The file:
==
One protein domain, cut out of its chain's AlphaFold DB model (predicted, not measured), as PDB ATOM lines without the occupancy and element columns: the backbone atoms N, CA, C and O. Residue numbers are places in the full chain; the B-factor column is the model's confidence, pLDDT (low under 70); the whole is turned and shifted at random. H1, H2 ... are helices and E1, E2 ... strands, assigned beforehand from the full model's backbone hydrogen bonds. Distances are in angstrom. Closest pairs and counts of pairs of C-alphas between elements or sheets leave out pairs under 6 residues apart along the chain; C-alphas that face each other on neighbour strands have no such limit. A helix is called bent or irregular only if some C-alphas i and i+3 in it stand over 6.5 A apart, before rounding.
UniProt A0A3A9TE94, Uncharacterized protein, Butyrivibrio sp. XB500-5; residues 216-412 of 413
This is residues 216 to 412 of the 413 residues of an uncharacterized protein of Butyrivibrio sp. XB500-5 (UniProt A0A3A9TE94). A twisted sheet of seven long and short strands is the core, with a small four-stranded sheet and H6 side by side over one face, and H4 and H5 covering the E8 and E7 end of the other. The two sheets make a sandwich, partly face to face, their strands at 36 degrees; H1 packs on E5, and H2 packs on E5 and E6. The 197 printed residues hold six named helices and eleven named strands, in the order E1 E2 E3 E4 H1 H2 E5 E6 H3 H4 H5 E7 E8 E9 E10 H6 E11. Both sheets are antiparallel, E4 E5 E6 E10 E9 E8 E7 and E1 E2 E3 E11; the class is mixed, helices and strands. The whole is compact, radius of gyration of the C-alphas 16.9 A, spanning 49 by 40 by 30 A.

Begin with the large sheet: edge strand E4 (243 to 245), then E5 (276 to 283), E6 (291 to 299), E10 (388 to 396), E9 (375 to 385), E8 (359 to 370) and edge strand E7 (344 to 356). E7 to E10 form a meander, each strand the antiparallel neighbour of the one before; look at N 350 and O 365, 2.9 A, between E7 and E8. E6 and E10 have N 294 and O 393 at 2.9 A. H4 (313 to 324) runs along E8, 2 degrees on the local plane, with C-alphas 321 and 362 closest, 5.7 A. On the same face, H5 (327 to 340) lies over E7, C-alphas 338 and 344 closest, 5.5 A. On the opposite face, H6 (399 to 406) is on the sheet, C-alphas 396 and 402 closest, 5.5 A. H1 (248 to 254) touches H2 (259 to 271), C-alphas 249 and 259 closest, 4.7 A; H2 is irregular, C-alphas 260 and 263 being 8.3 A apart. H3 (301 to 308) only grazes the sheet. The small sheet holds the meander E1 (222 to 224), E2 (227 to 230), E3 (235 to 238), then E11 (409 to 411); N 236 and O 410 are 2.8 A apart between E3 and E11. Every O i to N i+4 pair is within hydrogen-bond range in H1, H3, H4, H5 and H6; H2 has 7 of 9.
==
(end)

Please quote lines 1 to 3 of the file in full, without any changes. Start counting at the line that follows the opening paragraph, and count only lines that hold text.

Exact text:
UniProt A0A3A9TE94, Uncharacterized protein, Butyrivibrio sp. XB500-5; residues 216-412 of 413
This is residues 216 to 412 of the 413 residues of an uncharacterized protein of Butyrivibrio sp. XB500-5 (UniProt A0A3A9TE94). A twisted sheet of seven long and short strands is the core, with a small four-stranded sheet and H6 side by side over one face, and H4 and H5 covering the E8 and E7 end of the other. The two sheets make a sandwich, partly face to face, their strands at 36 degrees; H1 packs on E5, and H2 packs on E5 and E6. The 197 printed residues hold six named helices and eleven named strands, in the order E1 E2 E3 E4 H1 H2 E5 E6 H3 H4 H5 E7 E8 E9 E10 H6 E11. Both sheets are antiparallel, E4 E5 E6 E10 E9 E8 E7 and E1 E2 E3 E11; the class is mixed, helices and strands. The whole is compact, radius of gyration of the C-alphas 16.9 A, spanning 49 by 40 by 30 A.

Begin with the large sheet: edge strand E4 (243 to 245), then E5 (276 to 283), E6 (291 to 299), E10 (388 to 396), E9 (375 to 385), E8 (359 to 370) and edge strand E7 (344 to 356). E7 to E10 form a meander, each strand the antiparallel neighbour of the one before; look at N 350 and O 365, 2.9 A, between E7 and E8. E6 and E10 have N 294 and O 393 at 2.9 A. H4 (313 to 324) runs along E8, 2 degrees on the local plane, with C-alphas 321 and 362 closest, 5.7 A. On the same face, H5 (327 to 340) lies over E7, C-alphas 338 and 344 closest, 5.5 A. On the opposite face, H6 (399 to 406) is on the sheet, C-alphas 396 and 402 closest, 5.5 A. H1 (248 to 254) touches H2 (259 to 271), C-alphas 249 and 259 closest, 4.7 A; H2 is irregular, C-alphas 260 and 263 being 8.3 A apart. H3 (301 to 308) only grazes the sheet. The small sheet holds the meander E1 (222 to 224), E2 (227 to 230), E3 (235 to 238), then E11 (409 to 411); N 236 and O 410 are 2.8 A apart between E3 and E11. Every O i to N i+4 pair is within hydrogen-bond range in H1, H3, H4, H5 and H6; H2 has 7 of 9.